Horses are part of an ever growing industry, with over 600,000 horses in the UK, 1.4 million riders and 5 million people with an active interest in the equine industry*. Most people acquire a horse out of choice, so if you make this decision you should think carefully before going ahead. A horse needs lots of love and care, including regular worming, vaccinations and dental care. Owning a horse is time consuming and can be costly; not only will you will need to consider where you will keep your horse, you must also consider the ongoing costs of owning a horse which include accommodation, bedding, feed and healthcare.

In the unlikely event that your horse goes missing it is going to be very difficult for anyone to know who it belongs to, unless your horse carries some form of permanent identification. It is wise to get your horse microchipped or freezemarked, this will avoid heartache in the long run, should your horse go missing or is stolen.

Horses are herd animals, and thrive on being together with other horses. Don’t forget that your horse will need somewhere to graze, a stable for warmth in the winter time, a constant supply of water, feeding daily and regular exercise. It can cost hundreds of pounds a month to care for a horse, including accommodation, food, veterinary care and insurance; there will be other costs, including buying tack and rugs and extra livery charges when you go on holiday.

Horses can live into their thirties, over this time your horse will need lots of care and attention. Being able to provide all of this will ensure you and your horse make the most of your time together.

* Research conducted in 2004 by the Henley Centre for DEFRA and the British Horse Industry Confederation.

Emergency first aid for wounds

Horses have a well-developed ‘fight or flight’ mechanism and they often react first, regardless of the injuries caused while doing so. Commonly wounds are caused by direct trauma on foreign objects such as gates, fencing and stabling equipment, or from a kick from another horse. Emergency first aid can easily be provided by anyone before the veterinary surgeon arrives and can significantly improve healing times of the patient when applied correctly.

Where do we start?

When a wound occurs, it can be very shocking and stressful for both the horse and the owner, so to prevent further injury, start by catching and calming the horse. Providing the horse is not in significant distress and does not have severe lameness, move it to a clean and quiet environment and get some assistance. If the horse is severely distressed or lame, do not move it and call your veterinary surgeon immediately. The person to assist you should be able to handle the horse safely while the wound is being examined. Ideally the examination area should be sheltered, have good lighting, and clean water should be readily available. Do not try to assess the horse on your own. Horses react in unpredictable ways when in pain and in shock.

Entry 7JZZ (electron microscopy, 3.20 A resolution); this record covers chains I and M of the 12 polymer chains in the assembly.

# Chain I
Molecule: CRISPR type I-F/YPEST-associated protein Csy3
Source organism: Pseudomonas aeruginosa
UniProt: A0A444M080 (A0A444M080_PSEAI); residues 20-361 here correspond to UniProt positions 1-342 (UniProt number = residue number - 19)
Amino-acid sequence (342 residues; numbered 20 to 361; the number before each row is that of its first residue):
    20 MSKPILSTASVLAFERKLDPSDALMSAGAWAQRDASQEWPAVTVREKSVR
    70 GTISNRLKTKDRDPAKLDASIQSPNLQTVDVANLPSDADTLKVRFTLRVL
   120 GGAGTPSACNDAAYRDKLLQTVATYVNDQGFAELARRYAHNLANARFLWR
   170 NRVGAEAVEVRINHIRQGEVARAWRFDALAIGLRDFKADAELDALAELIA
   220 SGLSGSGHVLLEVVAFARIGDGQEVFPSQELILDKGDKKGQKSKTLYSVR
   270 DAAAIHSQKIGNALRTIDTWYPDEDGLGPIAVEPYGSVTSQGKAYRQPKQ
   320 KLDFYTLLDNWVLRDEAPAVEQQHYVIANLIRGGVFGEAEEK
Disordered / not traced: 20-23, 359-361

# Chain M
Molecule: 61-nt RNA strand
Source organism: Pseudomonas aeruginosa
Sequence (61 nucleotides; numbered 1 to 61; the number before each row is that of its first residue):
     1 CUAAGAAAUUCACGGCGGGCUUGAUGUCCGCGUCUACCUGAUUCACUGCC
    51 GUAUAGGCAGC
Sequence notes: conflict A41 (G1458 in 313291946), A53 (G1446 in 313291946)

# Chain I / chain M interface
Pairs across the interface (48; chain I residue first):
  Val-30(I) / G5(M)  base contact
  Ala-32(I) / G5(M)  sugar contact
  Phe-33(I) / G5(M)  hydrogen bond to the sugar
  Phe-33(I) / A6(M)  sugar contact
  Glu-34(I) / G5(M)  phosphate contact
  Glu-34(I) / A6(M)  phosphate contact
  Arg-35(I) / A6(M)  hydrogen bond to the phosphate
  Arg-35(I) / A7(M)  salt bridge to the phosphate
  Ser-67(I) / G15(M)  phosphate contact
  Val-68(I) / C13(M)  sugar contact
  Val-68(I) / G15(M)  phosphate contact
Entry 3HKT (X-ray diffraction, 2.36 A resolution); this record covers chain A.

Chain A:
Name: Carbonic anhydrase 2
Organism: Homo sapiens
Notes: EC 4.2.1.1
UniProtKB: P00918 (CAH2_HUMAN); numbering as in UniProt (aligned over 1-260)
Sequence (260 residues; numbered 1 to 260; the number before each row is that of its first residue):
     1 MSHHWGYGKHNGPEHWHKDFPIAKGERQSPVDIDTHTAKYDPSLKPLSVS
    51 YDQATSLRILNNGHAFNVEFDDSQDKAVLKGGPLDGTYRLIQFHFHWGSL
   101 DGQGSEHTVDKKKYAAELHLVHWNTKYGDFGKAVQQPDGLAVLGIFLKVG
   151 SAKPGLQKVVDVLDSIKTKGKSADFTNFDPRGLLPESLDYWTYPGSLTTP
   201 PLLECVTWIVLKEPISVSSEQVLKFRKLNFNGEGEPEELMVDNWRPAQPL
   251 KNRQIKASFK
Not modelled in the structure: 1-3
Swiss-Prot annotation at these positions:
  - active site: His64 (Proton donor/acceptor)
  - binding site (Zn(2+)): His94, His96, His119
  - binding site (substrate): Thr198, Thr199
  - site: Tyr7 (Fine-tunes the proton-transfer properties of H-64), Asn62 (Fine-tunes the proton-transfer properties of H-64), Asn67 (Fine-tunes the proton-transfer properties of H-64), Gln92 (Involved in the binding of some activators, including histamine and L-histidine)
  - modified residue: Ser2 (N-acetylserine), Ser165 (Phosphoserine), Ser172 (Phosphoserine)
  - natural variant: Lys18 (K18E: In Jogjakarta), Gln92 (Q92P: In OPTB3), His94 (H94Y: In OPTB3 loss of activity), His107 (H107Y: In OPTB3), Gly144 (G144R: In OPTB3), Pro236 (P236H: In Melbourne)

Before treating the wound, conduct a rapid and systematic primary survey to evaluate the most immediate and life-threatening concerns. Follow the recommended A-B-C approach:

  • Airway: is the horse getting an adequate amount of air through its nose and into the lungs?
  • Breathing: how fast is the horse breathing? What type of respiratory effort is the horse making?
  • Circulation: is the horse bleeding? If so, how much blood has the horse lost? Does the horse have pale gums or an increased heart rate?

Normal parameters of the horse:

  • Respiratory rate: 8-12 breaths per minute.
  • Heart rate: 35-40 beats per minute.

If any of these systems are abnormal, contact your vet immediately.

What do I do if the wound is bleeding?

Some wounds will have minor bleeding which is usually self-limiting, while others haemorrhage more heavily and require immediate bandaging to control the bleeding. Do not use a tourniquet – when applied incorrectly, tourniquets can impair nerve function and lead to tissue necrosis and sloughing. Instead, apply a pressure bandage directly over the wound. This type of bandage serves to control haemorrhage for a short period of time, whilst waiting for veterinary assistance.

How to apply a lower limb pressure bandage

Supplies needed

  • Examination gloves.
  • Absorbent sterile dressing (or cotton wool soaked with clean water).
  • Soft lightweight orthopaedic padding.
  • Cotton wool (or gamgee).
  • Open-weave conforming bandage.
  • Adhesive bandage.


1. Apply the absorbent sterile dressing or wet cotton wool directly onto the wound using an aseptic technique (using your gloves and trying not to touch the sterile surface of the dressing).
2. Hold the dressing in place by applying the orthopaedic padding over the dressing.
3. Apply the secondary cotton wool layer and compress it by applying the open-weave conforming bandage. Open-weave bandages should be applied starting at the bottom of the leg, spiralling upwards, and overlapping by at least half with each turn, ensuring there are no creases in the bandage. Moderate, even tension should be placed throughout the whole bandage. Excessive tension should be avoided as this may damage the tendons at the back of the leg.
4. Apply the tertiary protective layer, consisting of an adhesive bandage, in the same manner as the secondary layer.


How to apply a lower limb pressure bandage
©Veronica Brandel